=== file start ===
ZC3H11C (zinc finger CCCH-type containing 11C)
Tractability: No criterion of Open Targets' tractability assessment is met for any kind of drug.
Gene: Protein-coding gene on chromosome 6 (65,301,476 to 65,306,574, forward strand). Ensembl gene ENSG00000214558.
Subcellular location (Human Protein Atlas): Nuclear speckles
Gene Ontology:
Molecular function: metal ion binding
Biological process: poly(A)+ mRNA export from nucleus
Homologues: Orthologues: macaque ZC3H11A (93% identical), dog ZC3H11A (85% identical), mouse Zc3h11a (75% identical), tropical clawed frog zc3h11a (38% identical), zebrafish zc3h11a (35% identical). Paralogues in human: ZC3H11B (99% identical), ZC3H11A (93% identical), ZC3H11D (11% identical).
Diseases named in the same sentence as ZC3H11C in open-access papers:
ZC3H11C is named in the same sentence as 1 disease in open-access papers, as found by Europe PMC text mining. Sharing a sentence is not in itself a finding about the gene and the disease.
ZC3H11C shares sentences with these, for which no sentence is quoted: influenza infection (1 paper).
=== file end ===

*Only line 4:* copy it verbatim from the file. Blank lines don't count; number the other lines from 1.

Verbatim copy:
Subcellular location (Human Protein Atlas): Nuclear speckles